Black female Science Fiction matters
Speculative literature written by black authors for dystopian times.
Only what can be thought and imagined has the possibility of existence. Speculative literature, with its powerful "What if," opens a space for proposing other future scenarios that subvert social roles and prejudices or anticipate the consequences of our actions on earth.
Sometimes they also allow us to redo our memory and go back to the root to try to understand and correct history, as Octavia Butler does in her fabulous and absolutely necessary novel for these dystopian times we live in, Kindred, where she explores slavery and the role of women in the United States using time travel.
The counterpart of this immense power that science fiction gives us is that, very much in spite that the genre is living a second golden age and its readers are loyal, there still exists, even in the field, invisibile authors of color and those that are non-binary.
We gather a selection of some of the best science fiction and fantasy books written by black female writers by Sirens Conference. The list will continue to grow in the coming weeks. Black female Science Fiction matters!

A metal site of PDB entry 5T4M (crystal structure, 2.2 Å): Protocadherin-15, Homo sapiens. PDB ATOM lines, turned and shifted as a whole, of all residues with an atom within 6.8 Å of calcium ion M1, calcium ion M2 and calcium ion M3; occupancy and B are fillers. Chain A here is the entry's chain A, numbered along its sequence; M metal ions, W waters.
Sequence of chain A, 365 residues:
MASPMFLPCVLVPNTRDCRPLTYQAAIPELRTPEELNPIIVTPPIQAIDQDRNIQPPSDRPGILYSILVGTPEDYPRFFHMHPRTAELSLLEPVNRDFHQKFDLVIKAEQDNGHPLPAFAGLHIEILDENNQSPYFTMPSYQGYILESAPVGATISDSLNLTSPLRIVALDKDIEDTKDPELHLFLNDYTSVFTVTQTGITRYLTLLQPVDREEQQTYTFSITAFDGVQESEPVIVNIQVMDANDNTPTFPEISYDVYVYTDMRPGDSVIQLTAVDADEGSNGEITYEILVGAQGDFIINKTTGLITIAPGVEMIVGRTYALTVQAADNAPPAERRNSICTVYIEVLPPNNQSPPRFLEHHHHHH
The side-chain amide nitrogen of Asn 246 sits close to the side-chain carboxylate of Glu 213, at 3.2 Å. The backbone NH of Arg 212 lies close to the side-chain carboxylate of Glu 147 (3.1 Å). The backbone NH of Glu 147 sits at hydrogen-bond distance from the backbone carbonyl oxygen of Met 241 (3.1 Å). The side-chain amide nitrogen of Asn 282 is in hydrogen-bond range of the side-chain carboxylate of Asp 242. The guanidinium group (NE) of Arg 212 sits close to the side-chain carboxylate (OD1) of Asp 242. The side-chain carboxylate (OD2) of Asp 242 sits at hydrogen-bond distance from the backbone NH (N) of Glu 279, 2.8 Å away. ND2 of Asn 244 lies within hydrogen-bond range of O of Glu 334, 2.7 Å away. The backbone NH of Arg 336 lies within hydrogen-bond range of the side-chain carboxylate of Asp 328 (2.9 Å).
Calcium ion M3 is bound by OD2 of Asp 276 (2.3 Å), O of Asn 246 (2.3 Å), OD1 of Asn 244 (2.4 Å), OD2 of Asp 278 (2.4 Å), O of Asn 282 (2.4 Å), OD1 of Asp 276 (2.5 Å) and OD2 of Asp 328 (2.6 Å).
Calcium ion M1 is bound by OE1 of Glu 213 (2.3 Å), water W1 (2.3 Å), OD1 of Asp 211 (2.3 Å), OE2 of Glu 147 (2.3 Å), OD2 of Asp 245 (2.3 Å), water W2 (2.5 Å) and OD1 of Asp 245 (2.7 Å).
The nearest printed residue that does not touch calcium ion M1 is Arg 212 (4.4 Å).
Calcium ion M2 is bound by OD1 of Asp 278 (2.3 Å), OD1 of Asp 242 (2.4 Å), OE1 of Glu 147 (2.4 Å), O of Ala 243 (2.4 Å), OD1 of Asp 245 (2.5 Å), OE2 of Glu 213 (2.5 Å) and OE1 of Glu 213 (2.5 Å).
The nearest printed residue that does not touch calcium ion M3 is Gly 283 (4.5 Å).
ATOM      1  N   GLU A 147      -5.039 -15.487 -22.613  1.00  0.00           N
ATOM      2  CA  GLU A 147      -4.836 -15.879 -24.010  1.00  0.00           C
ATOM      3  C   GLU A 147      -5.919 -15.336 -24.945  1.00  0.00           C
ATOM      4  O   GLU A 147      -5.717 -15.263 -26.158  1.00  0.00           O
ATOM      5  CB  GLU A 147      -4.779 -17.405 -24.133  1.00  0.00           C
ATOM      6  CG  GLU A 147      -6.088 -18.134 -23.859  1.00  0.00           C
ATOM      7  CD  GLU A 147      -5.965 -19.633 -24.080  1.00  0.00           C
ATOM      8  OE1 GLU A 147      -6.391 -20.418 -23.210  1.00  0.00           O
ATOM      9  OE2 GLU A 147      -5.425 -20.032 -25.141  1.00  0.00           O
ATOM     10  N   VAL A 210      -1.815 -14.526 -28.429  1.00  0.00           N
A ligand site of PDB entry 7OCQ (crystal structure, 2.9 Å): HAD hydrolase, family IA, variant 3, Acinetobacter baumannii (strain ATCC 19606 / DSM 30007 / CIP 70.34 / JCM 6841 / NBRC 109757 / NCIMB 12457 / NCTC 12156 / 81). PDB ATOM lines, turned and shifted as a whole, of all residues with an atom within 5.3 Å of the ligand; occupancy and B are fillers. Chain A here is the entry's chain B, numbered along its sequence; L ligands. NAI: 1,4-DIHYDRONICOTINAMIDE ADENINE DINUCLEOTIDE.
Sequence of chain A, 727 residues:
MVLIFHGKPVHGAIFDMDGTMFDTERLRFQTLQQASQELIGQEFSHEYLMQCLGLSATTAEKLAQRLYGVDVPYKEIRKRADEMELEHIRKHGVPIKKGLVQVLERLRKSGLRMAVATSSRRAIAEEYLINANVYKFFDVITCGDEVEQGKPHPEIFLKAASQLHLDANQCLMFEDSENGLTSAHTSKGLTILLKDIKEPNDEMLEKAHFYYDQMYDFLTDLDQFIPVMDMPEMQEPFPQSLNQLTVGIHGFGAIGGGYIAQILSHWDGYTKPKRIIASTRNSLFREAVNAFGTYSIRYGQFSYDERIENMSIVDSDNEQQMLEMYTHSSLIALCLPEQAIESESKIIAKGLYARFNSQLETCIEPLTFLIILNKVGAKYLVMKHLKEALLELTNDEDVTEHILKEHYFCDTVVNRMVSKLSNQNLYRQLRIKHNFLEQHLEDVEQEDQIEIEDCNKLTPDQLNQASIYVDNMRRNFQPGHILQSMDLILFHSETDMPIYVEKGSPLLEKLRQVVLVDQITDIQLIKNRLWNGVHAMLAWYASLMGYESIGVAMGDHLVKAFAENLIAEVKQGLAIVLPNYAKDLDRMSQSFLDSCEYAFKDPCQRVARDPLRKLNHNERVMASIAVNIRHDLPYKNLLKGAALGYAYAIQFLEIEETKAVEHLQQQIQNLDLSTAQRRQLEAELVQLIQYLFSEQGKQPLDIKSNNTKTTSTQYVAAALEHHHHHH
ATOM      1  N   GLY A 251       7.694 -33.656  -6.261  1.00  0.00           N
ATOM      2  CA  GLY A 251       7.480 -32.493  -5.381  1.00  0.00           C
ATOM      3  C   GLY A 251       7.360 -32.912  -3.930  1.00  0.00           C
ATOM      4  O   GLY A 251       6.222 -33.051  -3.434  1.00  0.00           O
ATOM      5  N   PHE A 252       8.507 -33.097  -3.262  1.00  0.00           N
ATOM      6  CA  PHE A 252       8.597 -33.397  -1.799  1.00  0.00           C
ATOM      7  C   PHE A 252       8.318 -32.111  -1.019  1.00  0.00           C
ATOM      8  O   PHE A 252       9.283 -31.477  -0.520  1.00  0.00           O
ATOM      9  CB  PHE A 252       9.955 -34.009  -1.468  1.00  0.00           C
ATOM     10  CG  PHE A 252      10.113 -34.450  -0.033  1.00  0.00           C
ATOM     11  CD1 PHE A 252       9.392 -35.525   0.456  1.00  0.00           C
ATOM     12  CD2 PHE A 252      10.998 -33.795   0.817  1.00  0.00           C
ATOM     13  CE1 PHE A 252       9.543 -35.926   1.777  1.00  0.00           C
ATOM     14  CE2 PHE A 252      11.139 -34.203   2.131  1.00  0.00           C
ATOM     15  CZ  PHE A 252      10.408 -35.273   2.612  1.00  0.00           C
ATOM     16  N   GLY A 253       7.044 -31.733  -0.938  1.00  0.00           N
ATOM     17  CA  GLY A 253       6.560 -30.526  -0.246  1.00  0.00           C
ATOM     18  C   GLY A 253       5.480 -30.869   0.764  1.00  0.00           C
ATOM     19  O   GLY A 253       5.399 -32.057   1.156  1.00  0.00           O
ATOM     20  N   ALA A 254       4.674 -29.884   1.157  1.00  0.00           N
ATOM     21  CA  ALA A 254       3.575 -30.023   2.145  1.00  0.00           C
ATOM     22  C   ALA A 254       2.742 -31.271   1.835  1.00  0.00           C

First published in 1991, the first novel by this writer and activist features a lesbian and black vampire who takes us through her many lives from being a runaway slave in Louisiana in 1850 to finding a group of vampires running a brothel that become her family, and beyond, re-imagining the New Hampshire of 2020 and even moving forward to 2055. "A book about finding your place in an unwelcoming world," said the Sirens Conference.
The fresh debut of a writer born in Zambia, but who has lived in the United States since she was nine years old tells the intertwined stories of three families over three generations. A novel that is both a deep analysis of colonialism in Africa and a story about mistakes, losses and retributions with the backdrop of fairy tales. It all begins on the banks of the Zambezi River, where the sun sets on the water every afternoon.
A novel for lovers of steampunk - Neo-Victorian fiction - where Shawl explores the past of the Congo, when King Leopold II of Belgium used his mercenaries to enslave and murder the indigenous people in search of rubber. From that historical point, the author turns around and develops an alternative history of a steampunk Africa in which Africans developed the technology long before the colonizers. A complex book, very well documented and a gigantic political and historical WHAT IF.
Based on the song "The Deep" by the experimental hip-hop group Clipping, this jewel of afro-futurism takes the reader to an underwater society in the middle of the Atlantic created by the children of pregnant women who were thrown into the sea from slave ships. Yetu, a historian of this aquatic society, rises to the surface to discover everything her people lost and how much pain their ancestors suffered. It's a story about the Diaspora and slavery, ecological devastation and memory written in beautiful, raw prose.